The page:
Sometimes an excellent software product comes to market, gets rave reviews, and then disappears. This happens regardless of a clear need and want for the product. The problem is not specific to any particular software domain; BeOS, and Lotus Improv were both great products but seem to have nothing in common apart from being good ideas that failed.
Lotus Improv introduced a radical spreadsheet metaphor, and although BeOS was not as revolutionary it too brought plenty of good ideas with it. Both products received extensive media coverage and favorable reviews, but made no impact on the software market.
Why does software that everyone seems to like and want die? Surely, the ideas behind the products and the implementations can not be at fault. Ideas from such software have been recycled successfully in vastly inferior forms by competing products: Microsoft Excel’s pivot tables were inspired by Lotus Improv, but have been a big success. BeOS too has yielded many nice ideas; some of these ideas have been copied and others are being copied.
Was poor marketing the reason for the demise of BeOS and Lotus Improv? Marketing is always a factor in the success of a product; however, these products did receive extensive favorable media coverage. Better marketing might have enabled these products to do slightly better, but it is unlikely that marketing alone could have rescued them. So, what exactly did go wrong?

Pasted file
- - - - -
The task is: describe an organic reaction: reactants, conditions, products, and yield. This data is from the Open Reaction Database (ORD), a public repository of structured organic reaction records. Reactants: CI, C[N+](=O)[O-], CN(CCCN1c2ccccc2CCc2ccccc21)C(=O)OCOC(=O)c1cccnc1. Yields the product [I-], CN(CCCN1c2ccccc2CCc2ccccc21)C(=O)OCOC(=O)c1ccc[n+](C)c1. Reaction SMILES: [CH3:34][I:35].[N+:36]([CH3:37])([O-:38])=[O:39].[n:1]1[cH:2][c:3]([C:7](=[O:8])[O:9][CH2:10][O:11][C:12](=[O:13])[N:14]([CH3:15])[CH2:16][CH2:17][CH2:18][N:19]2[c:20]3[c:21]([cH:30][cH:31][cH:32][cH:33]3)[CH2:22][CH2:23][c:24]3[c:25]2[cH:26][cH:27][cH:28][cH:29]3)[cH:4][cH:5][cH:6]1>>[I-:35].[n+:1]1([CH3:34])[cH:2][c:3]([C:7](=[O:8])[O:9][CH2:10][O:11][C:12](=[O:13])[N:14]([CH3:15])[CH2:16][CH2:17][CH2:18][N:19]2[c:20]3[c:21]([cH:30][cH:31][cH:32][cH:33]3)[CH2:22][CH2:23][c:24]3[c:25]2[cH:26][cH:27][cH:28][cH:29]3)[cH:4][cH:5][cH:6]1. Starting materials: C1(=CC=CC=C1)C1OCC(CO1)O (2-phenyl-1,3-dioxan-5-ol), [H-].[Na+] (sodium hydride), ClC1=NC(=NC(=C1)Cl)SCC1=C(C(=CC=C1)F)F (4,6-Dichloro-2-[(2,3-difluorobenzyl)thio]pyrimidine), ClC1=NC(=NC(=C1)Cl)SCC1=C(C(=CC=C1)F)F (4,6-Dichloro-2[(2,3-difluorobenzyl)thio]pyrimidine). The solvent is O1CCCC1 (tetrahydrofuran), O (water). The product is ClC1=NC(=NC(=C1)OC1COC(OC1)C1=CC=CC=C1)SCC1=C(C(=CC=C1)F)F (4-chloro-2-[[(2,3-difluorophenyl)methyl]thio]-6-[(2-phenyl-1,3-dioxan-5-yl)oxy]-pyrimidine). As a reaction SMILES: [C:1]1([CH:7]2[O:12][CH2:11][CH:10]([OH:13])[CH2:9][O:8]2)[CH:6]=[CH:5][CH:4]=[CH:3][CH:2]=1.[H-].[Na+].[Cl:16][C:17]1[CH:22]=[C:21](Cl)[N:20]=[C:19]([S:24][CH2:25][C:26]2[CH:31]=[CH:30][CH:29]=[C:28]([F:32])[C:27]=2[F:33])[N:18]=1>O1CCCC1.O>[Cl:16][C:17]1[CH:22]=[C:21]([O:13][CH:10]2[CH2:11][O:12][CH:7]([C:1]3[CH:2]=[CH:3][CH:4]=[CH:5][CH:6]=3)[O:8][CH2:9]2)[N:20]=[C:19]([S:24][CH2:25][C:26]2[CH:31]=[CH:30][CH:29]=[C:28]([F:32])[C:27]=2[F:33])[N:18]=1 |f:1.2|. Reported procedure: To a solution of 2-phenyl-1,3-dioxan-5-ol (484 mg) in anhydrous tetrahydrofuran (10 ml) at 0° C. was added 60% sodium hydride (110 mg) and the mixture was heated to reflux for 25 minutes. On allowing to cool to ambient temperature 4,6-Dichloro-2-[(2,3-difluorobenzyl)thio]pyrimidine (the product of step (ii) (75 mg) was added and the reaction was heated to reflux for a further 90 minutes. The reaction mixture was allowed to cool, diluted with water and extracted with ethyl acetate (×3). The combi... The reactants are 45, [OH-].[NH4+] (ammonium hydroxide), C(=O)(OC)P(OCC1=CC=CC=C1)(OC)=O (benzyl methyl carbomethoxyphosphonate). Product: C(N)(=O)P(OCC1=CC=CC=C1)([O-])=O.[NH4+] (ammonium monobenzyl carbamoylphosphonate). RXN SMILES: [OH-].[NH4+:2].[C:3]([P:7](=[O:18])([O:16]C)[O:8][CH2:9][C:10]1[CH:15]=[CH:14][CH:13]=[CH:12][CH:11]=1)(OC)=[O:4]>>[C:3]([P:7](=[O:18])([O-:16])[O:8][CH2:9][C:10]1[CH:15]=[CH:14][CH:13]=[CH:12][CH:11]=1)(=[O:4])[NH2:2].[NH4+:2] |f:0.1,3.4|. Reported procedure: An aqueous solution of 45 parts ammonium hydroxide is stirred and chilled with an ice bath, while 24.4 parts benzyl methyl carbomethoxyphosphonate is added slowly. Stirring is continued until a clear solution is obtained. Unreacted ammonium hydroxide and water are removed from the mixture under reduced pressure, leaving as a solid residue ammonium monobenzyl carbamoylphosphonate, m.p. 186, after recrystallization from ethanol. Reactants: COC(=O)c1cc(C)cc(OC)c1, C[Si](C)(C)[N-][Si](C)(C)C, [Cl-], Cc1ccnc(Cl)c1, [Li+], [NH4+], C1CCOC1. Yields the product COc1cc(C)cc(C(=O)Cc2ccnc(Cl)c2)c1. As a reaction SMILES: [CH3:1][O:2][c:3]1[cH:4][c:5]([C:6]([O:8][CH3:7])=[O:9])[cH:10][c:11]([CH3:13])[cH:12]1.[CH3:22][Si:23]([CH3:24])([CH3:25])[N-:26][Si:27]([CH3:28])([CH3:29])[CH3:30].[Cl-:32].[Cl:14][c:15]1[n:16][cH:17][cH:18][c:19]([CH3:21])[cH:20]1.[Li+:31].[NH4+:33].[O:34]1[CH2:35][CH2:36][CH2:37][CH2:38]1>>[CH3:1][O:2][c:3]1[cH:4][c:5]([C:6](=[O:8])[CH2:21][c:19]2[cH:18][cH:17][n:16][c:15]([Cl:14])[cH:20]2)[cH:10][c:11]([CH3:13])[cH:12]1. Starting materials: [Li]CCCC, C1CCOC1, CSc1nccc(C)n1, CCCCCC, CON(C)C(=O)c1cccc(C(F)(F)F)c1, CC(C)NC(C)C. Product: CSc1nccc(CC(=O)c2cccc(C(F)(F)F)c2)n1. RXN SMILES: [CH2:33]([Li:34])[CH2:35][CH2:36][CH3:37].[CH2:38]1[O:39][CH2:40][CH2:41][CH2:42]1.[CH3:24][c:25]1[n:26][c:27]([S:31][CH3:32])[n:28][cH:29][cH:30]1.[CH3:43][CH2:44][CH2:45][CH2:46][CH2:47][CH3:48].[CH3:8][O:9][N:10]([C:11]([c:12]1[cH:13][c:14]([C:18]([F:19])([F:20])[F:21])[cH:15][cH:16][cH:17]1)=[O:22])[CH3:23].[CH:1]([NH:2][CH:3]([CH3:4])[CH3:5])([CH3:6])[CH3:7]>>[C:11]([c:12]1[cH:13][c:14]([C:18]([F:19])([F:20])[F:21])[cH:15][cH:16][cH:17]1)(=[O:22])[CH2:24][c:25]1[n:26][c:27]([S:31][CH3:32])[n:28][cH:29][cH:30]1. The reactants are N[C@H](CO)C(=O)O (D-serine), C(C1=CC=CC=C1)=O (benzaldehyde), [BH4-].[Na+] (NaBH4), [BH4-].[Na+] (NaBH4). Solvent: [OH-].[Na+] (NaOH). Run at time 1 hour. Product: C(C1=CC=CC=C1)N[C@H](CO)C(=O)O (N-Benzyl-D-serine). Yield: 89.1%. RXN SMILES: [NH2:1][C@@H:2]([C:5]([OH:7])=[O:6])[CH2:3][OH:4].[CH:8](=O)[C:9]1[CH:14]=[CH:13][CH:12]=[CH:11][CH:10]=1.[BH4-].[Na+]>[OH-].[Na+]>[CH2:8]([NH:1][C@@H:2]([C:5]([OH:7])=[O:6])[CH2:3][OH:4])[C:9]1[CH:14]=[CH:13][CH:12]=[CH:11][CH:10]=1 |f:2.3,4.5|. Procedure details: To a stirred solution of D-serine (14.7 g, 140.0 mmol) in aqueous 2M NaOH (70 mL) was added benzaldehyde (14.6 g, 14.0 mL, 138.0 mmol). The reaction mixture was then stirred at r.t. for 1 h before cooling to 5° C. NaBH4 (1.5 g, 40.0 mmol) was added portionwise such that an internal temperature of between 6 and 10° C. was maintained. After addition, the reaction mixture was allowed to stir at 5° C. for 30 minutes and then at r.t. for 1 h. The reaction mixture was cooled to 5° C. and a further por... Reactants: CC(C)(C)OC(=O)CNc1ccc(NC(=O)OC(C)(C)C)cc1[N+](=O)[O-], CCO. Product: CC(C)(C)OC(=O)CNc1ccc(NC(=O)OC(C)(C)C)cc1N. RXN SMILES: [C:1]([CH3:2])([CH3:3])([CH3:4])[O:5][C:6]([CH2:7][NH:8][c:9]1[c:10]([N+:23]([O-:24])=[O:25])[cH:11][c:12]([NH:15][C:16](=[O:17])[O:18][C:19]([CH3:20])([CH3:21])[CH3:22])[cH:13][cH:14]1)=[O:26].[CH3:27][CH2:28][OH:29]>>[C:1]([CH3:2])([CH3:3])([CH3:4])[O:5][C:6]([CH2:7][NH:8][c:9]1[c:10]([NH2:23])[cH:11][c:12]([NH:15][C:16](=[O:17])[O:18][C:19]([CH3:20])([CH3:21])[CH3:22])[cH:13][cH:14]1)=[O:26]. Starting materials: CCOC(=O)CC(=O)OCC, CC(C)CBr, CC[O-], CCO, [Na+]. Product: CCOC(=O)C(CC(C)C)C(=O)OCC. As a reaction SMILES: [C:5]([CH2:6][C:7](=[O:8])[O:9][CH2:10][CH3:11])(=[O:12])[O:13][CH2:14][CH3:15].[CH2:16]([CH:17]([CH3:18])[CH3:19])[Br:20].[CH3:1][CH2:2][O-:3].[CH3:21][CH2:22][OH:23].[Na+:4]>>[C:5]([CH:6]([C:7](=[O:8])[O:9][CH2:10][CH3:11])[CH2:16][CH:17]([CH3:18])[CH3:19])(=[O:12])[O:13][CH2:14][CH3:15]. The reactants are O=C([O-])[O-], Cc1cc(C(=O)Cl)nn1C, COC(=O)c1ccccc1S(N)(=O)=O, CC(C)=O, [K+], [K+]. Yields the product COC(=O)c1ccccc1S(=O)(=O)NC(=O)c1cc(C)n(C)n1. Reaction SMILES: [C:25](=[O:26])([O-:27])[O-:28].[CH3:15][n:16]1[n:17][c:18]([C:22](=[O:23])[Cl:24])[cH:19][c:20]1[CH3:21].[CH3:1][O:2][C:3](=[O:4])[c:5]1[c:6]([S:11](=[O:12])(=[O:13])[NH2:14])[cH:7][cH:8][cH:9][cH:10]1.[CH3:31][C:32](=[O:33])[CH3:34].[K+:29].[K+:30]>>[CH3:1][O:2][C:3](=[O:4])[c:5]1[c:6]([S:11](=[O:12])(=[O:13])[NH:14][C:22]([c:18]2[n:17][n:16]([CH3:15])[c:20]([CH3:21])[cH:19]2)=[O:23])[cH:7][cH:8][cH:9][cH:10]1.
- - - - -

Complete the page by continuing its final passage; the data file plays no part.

Software users tend to stick with software they are familiar with. This is not irrational behavior; software is complex to learn and use productively, and people prefer not having to relearn computer skills over and over again. Most people are inquisitive about new products but can not see straight away if these products carry any productivity benefits. Moreover, the utility of new functionality often becomes apparent only after individuals get accustomed to it.
People do adopt new software but may require a very long time to do so. Rapid adoption of new software occurs only if there are no pre-existing substitutes for the software. When the PC software industry was young many software companies went through rapid expansion because their products had no counterparts. As the PC software industry matured, software companies found it much harder to sell new ideas. For instance, Lotus 123 was the first good spreadsheet available on the PC and it became an instant hit, but MS Excel took a long time to displace Lotus 123, even though it was a superior product. Excel would have taken even longer to displace Lotus 123 if Windows 3.0 had not come along. The popularity of Windows 3.0 changed the market in favor of Excel, and thus accelerated Excel’s acceptance.
Good ideas fail mostly because they are not allowed sufficient time to succeed. More time allows an idea to mature, and also enables it to benefit from favorable marketplace changes. Additionally, the backers behind the idea get to learn from failure and are able to market the idea better.
The time needed for a new product to establish itself is mainly a function of the effort required of users to switch to the new product and be productive. Image viewers and the like can be instant successes, but more sophisticated applications need many years to gain a foothold. The experience of Linux suggests that a new OS can require more than a decade to gain credibility.